- I'm so glad I chose UTEC. More and more I get the feeling I would NOT have meshed well in the other cohorts. And not only because UTEC was the most ethnically diverse group there today.

- I'm glad my cohort-mates are who they are. I don't think I would have learned as much, both about education and about people, if they weren't. =) Props to you guys.

- The theater and visual arts classes were my favorites. The one on standards was a snore as well as a chore. The dance and music one was a little incoherent and rather repetitive of the P.E. (dance) and social studies methods (music, because of US Constitution rap, the other round-robin chants on social skills, and the whole West African drum part).

- I kind of can't wait to take some of these methods and use them in student teaching. My CT would totally give me a good evaluation on improvisation and bringing new/different things to the classroom.

Friday, January 23, 2009

Because interviews are scary, part III

This is a very crappy photo of the villain from Nausicaa of the Valley of Wind manga.

See the similarities?

On instruction:

Describe a typical class period.

Typical class periods involve as little wasted time as possible. For every teacher action, there should also be a student action - in other words, the teacher spends as little time as possible giving instructions and the students spend as much time as possible doing something, whether it is independently working, participating in activities, actively listening and responding, or working with classmates. Students should always be busy and attentive to their tasks. Instructions given by me are clear, direct, and concise. If students need help with their task, they are first to ask their neighbors or group members before signaling the teacher. Routines for materials will be in place so students have everything they need for the activity, maximizing engaged learning time.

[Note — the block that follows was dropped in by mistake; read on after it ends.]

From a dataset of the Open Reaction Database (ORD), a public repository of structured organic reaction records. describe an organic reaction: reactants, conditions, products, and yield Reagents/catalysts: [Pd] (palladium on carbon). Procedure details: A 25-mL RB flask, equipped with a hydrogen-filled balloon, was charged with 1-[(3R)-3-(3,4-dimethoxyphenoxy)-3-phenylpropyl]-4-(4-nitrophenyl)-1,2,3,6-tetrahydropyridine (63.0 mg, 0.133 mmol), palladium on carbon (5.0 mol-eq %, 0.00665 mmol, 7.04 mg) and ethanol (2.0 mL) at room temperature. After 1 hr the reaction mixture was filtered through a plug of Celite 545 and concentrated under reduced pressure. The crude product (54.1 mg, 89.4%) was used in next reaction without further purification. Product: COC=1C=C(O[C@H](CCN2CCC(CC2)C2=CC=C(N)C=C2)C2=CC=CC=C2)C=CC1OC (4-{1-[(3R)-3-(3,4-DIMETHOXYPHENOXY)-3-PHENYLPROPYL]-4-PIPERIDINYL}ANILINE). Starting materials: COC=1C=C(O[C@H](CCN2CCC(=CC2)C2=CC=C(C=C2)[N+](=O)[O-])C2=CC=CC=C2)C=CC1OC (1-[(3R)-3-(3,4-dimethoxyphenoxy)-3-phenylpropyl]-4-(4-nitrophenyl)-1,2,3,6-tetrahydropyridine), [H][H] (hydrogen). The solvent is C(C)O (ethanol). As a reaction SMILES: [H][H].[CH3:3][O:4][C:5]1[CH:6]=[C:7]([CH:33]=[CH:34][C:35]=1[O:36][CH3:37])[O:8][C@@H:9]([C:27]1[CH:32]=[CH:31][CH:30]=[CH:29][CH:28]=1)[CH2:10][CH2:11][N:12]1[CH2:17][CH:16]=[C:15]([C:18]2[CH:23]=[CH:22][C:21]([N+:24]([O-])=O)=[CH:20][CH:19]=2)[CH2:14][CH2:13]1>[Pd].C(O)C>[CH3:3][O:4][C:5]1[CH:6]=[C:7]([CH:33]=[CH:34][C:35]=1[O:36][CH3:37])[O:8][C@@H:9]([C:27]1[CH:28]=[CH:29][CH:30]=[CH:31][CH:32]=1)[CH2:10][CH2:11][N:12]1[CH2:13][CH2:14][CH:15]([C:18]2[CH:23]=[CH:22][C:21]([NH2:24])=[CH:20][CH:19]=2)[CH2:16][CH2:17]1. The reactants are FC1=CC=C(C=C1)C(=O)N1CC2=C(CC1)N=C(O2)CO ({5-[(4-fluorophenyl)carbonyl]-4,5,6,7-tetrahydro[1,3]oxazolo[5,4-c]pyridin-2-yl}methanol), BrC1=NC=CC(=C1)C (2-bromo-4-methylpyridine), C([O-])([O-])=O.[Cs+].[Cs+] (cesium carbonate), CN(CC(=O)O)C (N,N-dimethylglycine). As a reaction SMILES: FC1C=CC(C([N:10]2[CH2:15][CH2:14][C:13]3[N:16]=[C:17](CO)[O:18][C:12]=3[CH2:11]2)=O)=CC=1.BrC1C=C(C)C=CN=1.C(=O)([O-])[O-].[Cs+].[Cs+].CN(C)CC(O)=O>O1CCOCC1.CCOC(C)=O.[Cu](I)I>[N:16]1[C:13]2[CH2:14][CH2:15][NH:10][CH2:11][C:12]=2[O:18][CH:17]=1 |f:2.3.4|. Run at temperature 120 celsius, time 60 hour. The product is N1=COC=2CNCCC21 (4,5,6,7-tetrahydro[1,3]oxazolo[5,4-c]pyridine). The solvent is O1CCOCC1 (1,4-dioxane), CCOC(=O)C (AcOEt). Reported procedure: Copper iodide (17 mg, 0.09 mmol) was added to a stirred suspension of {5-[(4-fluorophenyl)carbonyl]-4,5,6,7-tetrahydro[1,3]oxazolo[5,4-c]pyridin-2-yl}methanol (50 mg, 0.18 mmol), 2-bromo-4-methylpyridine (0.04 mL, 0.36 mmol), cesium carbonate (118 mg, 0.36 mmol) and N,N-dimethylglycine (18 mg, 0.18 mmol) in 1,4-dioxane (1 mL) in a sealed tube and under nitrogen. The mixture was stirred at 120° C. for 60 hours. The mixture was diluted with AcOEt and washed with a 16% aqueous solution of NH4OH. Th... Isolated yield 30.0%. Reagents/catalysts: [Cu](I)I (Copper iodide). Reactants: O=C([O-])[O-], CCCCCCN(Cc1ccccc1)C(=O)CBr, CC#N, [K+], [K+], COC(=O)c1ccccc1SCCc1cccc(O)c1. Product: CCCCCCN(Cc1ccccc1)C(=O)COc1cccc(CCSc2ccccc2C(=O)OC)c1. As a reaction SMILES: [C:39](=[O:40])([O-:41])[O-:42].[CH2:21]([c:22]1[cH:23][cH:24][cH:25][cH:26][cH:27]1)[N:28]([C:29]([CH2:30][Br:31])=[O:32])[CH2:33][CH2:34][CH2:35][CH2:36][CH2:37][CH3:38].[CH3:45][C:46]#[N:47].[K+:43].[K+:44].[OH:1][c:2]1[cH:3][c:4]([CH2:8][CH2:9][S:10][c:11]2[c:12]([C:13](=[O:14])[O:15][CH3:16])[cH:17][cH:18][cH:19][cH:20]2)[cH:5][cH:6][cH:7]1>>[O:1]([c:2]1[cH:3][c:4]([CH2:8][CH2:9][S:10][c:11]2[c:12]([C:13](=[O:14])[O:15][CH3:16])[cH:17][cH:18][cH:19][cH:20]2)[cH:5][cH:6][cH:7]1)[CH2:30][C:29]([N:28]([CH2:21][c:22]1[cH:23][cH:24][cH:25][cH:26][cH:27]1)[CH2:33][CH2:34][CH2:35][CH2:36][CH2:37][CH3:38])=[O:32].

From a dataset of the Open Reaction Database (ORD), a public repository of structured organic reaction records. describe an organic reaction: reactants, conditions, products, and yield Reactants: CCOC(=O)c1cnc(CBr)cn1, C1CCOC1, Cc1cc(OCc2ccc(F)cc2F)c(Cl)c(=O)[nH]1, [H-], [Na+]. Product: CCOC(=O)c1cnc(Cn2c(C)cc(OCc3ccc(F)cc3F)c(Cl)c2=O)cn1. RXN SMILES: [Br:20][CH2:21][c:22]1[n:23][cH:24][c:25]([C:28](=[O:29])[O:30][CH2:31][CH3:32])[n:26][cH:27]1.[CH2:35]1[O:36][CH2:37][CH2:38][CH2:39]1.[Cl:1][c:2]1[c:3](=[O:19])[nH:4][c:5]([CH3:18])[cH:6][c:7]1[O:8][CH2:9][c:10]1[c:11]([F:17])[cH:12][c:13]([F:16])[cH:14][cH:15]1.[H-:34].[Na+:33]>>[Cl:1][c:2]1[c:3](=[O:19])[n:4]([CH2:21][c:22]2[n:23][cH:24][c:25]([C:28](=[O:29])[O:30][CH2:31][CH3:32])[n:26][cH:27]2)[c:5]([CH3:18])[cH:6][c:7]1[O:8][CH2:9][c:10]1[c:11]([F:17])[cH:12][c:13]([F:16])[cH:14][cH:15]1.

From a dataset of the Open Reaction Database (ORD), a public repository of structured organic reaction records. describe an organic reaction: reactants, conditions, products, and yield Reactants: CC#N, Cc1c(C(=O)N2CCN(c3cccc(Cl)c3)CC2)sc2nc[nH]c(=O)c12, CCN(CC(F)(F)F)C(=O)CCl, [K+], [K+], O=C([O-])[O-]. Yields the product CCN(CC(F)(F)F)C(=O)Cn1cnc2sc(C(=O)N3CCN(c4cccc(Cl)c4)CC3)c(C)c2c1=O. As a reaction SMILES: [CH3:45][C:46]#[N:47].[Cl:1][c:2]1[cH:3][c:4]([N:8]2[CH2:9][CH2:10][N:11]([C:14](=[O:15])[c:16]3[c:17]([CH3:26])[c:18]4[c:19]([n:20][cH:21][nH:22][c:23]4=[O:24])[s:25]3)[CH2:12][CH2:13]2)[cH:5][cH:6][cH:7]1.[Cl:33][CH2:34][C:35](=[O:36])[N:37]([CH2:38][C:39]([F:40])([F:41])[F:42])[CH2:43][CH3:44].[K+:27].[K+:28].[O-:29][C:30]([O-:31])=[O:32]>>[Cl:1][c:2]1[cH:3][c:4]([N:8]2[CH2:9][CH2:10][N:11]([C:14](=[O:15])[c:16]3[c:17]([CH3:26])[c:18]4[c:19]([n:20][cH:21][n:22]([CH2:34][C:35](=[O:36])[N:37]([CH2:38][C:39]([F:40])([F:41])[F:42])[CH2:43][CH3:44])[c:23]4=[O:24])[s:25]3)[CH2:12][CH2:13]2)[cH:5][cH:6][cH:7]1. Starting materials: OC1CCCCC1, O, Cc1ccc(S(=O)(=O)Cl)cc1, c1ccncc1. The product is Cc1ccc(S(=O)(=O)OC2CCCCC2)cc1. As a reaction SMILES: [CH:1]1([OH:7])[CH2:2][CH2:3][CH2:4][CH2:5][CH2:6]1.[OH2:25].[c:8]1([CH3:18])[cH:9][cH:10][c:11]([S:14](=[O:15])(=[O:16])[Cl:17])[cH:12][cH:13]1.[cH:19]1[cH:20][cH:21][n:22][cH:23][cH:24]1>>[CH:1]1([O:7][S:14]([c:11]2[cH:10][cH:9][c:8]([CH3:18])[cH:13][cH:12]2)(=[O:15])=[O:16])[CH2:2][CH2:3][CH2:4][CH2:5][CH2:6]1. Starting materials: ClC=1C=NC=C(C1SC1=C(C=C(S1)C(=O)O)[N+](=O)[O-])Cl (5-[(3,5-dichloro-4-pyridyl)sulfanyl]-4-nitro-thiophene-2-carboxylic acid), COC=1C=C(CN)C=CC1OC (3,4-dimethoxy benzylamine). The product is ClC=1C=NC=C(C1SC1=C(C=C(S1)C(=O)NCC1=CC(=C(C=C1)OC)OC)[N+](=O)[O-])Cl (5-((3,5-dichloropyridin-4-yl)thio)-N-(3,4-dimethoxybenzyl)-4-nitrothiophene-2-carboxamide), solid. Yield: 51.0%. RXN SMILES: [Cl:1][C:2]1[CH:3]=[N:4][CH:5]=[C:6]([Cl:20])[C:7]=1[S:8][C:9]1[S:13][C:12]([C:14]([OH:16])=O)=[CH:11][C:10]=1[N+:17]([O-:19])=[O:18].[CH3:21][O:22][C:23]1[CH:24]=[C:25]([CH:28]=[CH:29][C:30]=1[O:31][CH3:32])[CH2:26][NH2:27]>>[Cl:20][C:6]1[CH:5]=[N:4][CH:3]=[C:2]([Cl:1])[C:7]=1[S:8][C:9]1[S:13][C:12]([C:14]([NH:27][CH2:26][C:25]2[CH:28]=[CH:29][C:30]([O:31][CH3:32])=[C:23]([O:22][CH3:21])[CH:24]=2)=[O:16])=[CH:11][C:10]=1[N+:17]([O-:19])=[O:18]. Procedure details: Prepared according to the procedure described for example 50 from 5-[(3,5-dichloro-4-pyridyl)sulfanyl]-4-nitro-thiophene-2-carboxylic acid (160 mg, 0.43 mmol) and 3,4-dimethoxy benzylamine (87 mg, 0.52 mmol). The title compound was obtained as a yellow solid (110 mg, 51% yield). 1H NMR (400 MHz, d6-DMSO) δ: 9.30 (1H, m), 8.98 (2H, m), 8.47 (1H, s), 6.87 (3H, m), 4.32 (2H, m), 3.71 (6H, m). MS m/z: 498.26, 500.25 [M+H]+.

What instructional strategies have you found most effective?

Mixed group work has worked well for my teaching style, so I try to incorporate at least some collaborative work into every day. Guided inquiry has also worked well for me, especially for science and math lessons. I would pose a story problem and ask students for suggestions on how to solve it. Then we would launch into some direct instruction so students are prepared to practice on their own. Otherwise, I like to vary my instructional strategies often, not only to keep students on their toes but to address the different types of learning styles and backgrounds any given classroom may contain.

What are the components of an effective lesson plan?

The anticipatory set, differentiation for different levels, plenty of practice in new skills, relation to real life or student’s personal schema, a way for students to share their work with others, and time for reflective activities, such as journals with question prompts are the main components I would never leave out of a lesson.

Describe a lesson which was particularly successful by walking me through each stage from planning through delivery.